“In 2017, the BN government approved 2,200 places for Indian students to continue enrolment. This is an increase from 1,500 in 2012 and in 2017 to 2,200.
“This increase of 700 enrollment places means that you will be able to enroll 700 more students in public universities,” he said, recalling the government’s goal of admitting at least 7% Indian students in an institution. higher education audience.
However, the following year when PH took over, Kamalanathan said the number had dropped to 1,000.
“Most B40 students have been affected. It’s very shocking. The 2,200 matriculation places, most of the applicants are B40 kids because they can’t get private education, so the BN government education route is the most constructive and fair thing for them and about 1,200 students couldn’t get it at that time,” he said.
Kamalanathan said that if he were to return to the Ministry of Education, the aim would be to make school buildings “livable”.
He said students should go to school without fear and parents should be able to send their children there without fear.
“A school should be a safe place for education. A school complex should be a place where the child is excited to go to school the next day and feels sad to leave at the end of the day.
“That’s the kind of environment we want to build, and I will work towards that,” he said.
As part of the education plan, Kamalanathan said the BN government has started talks to digitize education.
The process then stated that the target should be achieved by 2025.
When Covid-19 hit the country in 2020, he said the pandemic showed how important it was for education to be digitized.
“What Covid-19 has taught us is that we have accelerated digitization. So learning at home has become a culture now. Students need technology and gadgets.
“These are part of the education plan that has been designed,” he said.
One of the steps taken towards the digitization of education was 1BestariNet.
However, it was abandoned entirely when the PH administration took over in 2018.
“1BestariNet was totally politicized. It was a great plan for Malaysia to embark on digitalization. I tell you why. One of the first people I met when I became Deputy Minister of Education was the Minister of Education of Finland.
“We all know that Finnish education is one of the top 10 in the world. Their minister therefore came to Kuala Lumpur just to understand how our 1BestariNet system worked.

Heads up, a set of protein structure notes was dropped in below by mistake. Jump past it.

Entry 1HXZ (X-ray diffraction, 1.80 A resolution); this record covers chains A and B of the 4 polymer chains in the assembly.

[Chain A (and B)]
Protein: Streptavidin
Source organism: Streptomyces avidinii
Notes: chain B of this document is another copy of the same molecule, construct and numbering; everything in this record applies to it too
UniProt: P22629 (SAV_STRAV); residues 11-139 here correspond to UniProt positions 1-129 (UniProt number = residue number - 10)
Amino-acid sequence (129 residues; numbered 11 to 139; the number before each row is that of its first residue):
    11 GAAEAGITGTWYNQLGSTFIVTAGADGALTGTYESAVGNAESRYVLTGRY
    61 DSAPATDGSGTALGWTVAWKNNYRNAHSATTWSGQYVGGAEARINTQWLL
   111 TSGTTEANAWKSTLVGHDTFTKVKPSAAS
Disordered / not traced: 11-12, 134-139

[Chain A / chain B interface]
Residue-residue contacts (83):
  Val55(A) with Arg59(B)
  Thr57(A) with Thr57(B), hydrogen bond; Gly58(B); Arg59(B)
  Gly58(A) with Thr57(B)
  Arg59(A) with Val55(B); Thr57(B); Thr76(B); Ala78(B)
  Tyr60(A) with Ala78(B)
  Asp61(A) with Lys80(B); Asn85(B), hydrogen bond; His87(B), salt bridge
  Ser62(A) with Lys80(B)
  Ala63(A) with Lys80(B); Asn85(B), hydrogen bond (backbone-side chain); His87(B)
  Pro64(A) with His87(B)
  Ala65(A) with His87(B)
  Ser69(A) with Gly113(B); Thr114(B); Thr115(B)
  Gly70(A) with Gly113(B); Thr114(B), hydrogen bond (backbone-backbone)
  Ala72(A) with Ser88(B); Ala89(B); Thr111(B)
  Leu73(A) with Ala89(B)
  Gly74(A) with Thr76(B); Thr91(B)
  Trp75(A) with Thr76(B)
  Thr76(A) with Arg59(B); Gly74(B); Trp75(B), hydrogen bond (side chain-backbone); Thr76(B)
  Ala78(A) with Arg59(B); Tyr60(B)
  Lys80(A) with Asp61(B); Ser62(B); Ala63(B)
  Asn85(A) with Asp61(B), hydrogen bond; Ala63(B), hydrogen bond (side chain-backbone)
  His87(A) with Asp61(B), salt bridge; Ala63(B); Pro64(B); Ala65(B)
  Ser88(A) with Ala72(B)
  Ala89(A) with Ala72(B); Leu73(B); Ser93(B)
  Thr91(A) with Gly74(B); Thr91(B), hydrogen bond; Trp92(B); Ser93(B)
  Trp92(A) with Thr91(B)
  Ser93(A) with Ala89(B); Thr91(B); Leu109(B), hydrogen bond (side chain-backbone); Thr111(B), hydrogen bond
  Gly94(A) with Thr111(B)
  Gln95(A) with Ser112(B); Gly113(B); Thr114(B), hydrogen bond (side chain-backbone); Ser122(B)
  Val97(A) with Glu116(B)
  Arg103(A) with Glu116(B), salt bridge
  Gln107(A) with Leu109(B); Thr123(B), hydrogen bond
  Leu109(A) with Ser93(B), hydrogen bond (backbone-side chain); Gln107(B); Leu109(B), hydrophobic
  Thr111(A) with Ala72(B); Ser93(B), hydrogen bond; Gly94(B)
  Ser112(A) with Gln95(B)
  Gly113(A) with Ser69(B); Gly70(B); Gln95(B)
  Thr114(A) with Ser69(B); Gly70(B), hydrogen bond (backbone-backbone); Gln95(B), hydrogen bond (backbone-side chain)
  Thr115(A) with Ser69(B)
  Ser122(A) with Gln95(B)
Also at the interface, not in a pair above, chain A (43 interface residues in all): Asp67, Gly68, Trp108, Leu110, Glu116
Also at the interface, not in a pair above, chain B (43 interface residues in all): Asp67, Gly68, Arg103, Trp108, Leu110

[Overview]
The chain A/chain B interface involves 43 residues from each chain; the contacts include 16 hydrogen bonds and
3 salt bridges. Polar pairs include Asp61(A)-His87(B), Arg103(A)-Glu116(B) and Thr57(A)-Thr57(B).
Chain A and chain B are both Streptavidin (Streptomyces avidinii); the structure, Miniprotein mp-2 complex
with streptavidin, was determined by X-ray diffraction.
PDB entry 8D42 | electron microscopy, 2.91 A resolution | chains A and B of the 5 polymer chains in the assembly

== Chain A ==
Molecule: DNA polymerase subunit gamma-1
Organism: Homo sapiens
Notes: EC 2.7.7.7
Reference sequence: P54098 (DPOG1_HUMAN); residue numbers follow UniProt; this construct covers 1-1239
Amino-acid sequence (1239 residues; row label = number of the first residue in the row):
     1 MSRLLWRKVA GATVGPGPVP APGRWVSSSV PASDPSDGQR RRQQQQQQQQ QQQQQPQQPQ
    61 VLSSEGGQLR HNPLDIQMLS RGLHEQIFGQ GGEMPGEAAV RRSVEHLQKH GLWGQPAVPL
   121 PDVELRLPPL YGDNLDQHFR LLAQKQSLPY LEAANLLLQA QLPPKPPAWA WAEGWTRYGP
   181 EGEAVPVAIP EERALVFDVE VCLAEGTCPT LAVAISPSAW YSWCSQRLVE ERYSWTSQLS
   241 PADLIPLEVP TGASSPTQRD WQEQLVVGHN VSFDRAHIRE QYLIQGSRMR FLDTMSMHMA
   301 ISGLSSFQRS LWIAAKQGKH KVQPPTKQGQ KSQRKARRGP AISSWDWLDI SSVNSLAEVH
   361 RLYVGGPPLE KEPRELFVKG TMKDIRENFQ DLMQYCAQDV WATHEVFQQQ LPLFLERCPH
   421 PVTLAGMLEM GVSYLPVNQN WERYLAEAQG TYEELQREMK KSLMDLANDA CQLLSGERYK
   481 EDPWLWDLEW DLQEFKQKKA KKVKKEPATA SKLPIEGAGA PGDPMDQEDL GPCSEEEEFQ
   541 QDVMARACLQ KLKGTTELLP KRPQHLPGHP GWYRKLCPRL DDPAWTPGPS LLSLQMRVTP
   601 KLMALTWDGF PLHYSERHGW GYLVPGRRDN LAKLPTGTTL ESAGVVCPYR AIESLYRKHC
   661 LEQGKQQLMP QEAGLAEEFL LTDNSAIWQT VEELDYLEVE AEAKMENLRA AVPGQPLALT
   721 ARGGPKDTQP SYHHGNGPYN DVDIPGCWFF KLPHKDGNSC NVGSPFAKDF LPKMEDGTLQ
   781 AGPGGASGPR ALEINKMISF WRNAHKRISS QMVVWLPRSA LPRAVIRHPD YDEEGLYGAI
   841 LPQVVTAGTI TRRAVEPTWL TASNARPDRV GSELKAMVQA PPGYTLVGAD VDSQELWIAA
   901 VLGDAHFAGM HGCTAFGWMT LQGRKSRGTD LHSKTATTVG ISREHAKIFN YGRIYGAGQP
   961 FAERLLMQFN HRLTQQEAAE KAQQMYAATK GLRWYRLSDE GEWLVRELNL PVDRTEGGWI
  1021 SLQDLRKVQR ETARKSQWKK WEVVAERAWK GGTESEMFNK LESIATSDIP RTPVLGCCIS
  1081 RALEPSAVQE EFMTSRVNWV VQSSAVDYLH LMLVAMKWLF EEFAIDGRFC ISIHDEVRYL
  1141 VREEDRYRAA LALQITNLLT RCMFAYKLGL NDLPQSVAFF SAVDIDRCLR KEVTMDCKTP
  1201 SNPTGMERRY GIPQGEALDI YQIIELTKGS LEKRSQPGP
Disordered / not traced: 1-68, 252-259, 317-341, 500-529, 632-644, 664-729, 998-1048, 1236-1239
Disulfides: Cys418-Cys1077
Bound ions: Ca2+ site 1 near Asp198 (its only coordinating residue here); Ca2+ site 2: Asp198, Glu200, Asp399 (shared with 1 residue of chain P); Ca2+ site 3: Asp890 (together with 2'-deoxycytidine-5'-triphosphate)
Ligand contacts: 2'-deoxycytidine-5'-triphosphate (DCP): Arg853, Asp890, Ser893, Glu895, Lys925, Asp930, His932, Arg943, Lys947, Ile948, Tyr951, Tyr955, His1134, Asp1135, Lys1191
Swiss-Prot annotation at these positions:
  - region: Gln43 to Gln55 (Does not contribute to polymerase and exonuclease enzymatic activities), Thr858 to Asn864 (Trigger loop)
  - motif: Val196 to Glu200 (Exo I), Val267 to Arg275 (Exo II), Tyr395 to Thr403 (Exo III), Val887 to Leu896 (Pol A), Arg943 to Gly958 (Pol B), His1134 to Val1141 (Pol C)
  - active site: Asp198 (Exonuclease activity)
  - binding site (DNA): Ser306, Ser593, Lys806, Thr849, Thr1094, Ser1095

“How did we set it up? Because we went to a very brave front. We wanted to implement this in all 10,000 schools. Nowhere in the world would do that, and normally they do a pilot project first,” he said.
Kamalanathan further explained that technology is a means to ensure equality in education for all students in the country.
“We went massively because the only thing that can give equality in education is technology.
“We cannot have the same infrastructure development in a school in an urban area compared to rural or inland schools, so we have set up 1BestariNet 4G online education to be put across the country.
“In some areas, where there is no means of transport, only the river, there will be a school there. So we need them to have a quality education, the same education; for example, a fifth-grade child in a school in Kuala Lumpur must have the same level in a school, say, in Bario, Sarawak. It’s equality,” he said.
Unfortunately, he said, it was very politicized.
“People tend to believe information that is half-truth. But it no longer exists. We stopped him, and so far he hasn’t started anything.
“So I think if this had continued, Malaysia would have been a frontrunner in technology and the advancement of education.
“It was very unfortunate. Of course, when we were in the ministry, we would have continued, but the moment we lost the 2018 election, the new government stopped her,” he said.
In November 2014, the Auditor General’s 2013 Report (Round 3) found that internet connection to 4,176 sites had been delayed by just over a year from the date of execution of 1BestariNet, with no extension of delay or late payment penalty imposed.
More than half of the 501 schools tested, or 58%, said that 1BestariNet access did not cover the entire school area.
The audit also revealed that the 1BestariNet project, which was awarded to YTL Communications, failed to provide satisfactory bandwidth connectivity to 89.1% of the 46 schools tested.
Kamalanathan will run against Negri Sembilan Mentri Besar Datuk Seri Aminuddin Harun, who took over from incumbent MP Datuk Seri Anwar Ibrahim who will instead face former Perak mentri besar Datuk Seri Ahmad Faizal Azumu in Tambun.
The Port Dickson seat saw a by-election in 2018 where its then-incumbent resigned to make way for Anwar who was returning to the political scene.
For GE15, Port Dickson will see a five-way contest which will include Rafiei Mustapha of Perikatan Nasional, independent candidate Rani Kulup and Ahmad Idham Ahmad Nadzri of Gerakan Tanah Air.